When a person is injured in an accident and is seeking compensation for their injuries, it is their attorney’s job to prove to the jury that the defendant is responsible for the accident and the cause of the injuries. At the same time, the defense attorney will attempt to persuade the jury that the plaintiff’s injuries resulted from previous accidents or health issues. This is where prior medical histories become important.
When dealing with a complicated or extensive prior medical history, it can become very costly for the client. In order for an attorney to obtain all the medical records they will need in court, organize and review those records, prepare a medical expert to testify in court based on those records, and then present the case at trial, it will take a large amount of time, and therefore, a huge amount of money. That being said, an attorney must reach a compromise with his client to determine whether the value of the case is worth the costs. In other words, if an attorney believes that his client’s settlement will not greatly outweigh the legal costs, he may decline representation. However, if the client is set on seeking compensation by legal means, it is his duty to bear with his attorney through this time-consuming process.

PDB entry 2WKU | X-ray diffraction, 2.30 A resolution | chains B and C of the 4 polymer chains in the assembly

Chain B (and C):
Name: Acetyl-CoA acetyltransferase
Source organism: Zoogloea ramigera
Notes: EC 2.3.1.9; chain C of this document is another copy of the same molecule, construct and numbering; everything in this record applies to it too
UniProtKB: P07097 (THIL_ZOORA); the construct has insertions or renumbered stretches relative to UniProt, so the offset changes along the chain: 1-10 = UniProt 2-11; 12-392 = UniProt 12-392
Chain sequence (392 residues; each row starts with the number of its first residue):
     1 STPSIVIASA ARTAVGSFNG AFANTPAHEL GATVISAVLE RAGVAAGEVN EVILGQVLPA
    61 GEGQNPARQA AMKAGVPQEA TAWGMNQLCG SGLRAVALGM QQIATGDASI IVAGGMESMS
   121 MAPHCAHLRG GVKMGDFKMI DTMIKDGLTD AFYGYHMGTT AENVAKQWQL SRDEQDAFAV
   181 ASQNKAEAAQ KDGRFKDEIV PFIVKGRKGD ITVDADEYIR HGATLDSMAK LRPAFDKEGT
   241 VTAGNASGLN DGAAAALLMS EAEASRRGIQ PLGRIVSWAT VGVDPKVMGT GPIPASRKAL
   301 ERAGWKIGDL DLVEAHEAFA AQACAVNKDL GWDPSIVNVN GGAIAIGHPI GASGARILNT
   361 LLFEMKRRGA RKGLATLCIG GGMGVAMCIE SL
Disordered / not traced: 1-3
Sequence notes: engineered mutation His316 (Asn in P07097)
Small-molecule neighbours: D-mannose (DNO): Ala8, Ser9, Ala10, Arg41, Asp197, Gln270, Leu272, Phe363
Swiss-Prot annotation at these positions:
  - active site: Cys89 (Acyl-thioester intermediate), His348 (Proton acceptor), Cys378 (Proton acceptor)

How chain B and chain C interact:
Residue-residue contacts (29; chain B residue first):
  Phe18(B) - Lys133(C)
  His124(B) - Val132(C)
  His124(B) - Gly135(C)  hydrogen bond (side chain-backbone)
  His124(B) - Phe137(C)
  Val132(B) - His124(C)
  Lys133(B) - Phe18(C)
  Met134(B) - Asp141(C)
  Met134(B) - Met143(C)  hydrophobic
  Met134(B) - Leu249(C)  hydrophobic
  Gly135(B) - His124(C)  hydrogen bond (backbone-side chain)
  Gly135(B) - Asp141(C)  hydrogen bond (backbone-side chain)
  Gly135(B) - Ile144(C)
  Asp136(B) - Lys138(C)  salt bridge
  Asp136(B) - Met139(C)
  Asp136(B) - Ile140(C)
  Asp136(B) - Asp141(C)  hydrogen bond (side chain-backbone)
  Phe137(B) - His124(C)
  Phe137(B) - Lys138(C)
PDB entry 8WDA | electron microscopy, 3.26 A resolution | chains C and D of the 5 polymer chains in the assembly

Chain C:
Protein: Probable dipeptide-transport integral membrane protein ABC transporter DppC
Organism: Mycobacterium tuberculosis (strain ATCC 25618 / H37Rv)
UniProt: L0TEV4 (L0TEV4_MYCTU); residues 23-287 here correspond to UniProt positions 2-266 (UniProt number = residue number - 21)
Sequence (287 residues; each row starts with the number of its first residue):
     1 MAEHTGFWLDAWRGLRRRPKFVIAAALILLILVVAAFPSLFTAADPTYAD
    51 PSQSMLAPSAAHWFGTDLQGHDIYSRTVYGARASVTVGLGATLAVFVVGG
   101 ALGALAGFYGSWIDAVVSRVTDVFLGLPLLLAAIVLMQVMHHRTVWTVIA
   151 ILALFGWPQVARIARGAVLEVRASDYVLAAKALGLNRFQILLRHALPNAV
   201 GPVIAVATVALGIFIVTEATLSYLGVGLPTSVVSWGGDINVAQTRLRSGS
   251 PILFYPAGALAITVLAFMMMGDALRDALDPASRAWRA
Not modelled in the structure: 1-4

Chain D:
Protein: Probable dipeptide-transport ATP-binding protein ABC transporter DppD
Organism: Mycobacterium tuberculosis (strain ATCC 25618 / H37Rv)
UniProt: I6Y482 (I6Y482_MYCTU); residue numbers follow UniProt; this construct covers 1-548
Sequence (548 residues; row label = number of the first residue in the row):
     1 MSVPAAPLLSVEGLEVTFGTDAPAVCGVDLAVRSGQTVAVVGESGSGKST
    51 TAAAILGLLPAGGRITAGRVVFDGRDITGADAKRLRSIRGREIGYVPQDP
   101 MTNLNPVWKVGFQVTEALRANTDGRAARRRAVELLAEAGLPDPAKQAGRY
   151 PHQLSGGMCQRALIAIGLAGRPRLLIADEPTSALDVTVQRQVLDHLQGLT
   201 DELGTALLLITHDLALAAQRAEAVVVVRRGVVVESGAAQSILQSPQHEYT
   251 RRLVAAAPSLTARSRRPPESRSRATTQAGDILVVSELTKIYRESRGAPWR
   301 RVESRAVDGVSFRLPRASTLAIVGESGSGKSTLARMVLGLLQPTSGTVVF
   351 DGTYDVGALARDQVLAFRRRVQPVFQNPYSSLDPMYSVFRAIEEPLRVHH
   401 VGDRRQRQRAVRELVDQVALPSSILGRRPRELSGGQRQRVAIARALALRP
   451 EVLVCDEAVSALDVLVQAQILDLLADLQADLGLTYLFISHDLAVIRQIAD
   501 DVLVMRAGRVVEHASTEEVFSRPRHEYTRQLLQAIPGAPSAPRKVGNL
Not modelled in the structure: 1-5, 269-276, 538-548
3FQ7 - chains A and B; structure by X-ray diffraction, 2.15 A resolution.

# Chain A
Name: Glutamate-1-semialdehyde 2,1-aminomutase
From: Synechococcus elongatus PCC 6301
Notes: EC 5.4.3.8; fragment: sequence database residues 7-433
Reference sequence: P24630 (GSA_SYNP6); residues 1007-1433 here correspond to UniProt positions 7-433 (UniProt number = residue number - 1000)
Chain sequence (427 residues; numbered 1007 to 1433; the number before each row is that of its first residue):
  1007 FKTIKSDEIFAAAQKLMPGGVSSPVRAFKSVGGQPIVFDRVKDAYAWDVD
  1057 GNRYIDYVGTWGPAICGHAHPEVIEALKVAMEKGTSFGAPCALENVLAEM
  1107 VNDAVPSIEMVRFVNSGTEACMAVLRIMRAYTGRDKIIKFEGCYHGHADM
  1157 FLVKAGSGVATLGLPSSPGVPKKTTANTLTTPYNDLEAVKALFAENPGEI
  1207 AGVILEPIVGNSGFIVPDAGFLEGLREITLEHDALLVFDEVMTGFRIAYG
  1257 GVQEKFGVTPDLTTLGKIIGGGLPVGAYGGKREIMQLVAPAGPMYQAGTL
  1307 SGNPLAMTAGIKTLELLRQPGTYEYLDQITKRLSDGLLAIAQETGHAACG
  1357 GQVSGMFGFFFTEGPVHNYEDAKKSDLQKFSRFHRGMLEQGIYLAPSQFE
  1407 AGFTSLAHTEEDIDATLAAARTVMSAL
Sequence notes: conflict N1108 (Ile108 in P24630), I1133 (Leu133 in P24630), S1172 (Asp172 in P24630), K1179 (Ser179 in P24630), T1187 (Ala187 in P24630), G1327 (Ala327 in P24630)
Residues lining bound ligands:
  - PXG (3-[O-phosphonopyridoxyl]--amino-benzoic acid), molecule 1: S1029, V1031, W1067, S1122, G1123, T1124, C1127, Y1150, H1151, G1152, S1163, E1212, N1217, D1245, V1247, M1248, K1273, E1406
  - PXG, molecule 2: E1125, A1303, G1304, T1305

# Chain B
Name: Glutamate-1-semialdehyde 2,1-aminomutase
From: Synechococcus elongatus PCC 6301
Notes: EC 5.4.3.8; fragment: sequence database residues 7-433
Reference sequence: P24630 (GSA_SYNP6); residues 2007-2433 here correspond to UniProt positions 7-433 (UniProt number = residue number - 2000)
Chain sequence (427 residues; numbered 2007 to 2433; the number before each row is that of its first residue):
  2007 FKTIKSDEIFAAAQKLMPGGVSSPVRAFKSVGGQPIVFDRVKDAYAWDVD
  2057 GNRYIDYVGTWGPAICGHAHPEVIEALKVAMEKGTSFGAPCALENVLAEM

If you have been injured in a recent accident, have a lengthy medical history and are seeking legal assistance, make sure your attorney is upfront and realistic about your case before proceeding. Typically, there are six stages that a personal injury attorney will go through when dealing with a complicated prior medical history. Click here for an in-depth explanation of each stage.